Luke 23:43, “And Jesus said unto him, Verily I say unto thee, Today shalt thou be with me in paradise.” Jesus was there also until His resurrection. He also visited hell during that time (1 Peter 3:19) but this is for another article.

2 Corinthians 12:14 “How that he was caught up into paradise, and heard unspeakable words, which it is not lawful for a man to utter”. (And the whole rest of the passage speaks of living).

Rev. 2:7 – the tree of life which is in the midst of the paradise of God…


And when he had opened the fifth seal, I saw under the altar the souls of them that were slain for the word of God, and for the testimony which they held:

10 And they cried with a loud voice, saying, How long, O Lord, holy and true, dost thou not judge and avenge our blood on them that dwell on the earth?

Doesn’t sound like they’re sleeping to me.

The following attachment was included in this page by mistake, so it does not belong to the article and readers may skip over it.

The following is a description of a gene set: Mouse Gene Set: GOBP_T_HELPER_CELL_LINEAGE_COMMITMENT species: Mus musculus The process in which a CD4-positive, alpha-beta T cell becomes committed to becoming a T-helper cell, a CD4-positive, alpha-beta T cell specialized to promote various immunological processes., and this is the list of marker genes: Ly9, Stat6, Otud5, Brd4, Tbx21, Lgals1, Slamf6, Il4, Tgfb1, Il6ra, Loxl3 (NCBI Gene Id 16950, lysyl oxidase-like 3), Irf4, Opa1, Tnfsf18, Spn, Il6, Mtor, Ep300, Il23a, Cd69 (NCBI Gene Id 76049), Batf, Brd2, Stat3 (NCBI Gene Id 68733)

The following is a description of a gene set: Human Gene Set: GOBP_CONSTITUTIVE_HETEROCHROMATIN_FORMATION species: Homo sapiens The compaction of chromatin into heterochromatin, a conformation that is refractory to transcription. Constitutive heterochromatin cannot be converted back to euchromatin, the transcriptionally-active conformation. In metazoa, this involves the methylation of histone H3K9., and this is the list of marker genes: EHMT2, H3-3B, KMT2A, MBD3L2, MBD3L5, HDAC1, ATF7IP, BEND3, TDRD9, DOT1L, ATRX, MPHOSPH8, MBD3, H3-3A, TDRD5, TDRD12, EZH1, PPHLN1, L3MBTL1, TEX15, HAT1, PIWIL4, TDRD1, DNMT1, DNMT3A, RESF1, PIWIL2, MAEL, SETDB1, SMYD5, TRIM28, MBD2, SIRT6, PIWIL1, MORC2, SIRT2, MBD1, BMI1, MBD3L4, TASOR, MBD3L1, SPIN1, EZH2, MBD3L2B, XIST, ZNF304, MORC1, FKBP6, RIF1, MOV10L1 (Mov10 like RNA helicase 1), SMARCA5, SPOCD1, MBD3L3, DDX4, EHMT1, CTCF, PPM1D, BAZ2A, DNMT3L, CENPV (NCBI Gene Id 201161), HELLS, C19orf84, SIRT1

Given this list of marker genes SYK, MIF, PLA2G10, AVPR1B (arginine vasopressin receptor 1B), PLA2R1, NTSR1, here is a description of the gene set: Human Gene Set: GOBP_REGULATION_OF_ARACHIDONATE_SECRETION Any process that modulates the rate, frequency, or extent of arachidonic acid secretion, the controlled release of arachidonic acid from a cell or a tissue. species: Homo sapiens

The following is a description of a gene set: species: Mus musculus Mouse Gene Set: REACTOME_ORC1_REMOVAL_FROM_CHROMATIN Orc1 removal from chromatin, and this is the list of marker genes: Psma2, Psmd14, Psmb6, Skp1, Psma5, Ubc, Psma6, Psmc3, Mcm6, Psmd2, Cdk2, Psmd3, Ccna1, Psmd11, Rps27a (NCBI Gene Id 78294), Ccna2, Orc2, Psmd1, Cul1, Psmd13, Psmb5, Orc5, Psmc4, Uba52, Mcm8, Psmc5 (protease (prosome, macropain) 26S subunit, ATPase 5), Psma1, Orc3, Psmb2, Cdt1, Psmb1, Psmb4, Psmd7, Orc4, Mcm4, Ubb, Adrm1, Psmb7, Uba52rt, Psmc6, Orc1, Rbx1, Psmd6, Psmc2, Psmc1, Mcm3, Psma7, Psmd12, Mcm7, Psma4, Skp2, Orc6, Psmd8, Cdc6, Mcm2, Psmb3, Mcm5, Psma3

Rev. 20:4-6: 

And I saw thrones, and they sat upon them, and judgment was given unto them: and I saw the souls of them that were beheaded for the witness of Jesus, and for the word of God, and which had not worshipped the beast, neither his image, neither had received his mark upon their foreheads, or in their hands; and they lived and reigned with Christ a thousand years.

But the rest of the dead lived not again until the thousand years were finished. This is the first resurrection. 

Blessed and holy is he that hath part in the first resurrection (i.e., of the righteous, in Christ): on such the second death hath no power, but they shall be priests of God and of Christ, and shall reign with him a thousand years.

This takes us to another issue of the first and second resurrections which, again, needs a whole other article – for another time.

Let us look at another passage of Scripture that speaks of the immediate life after death: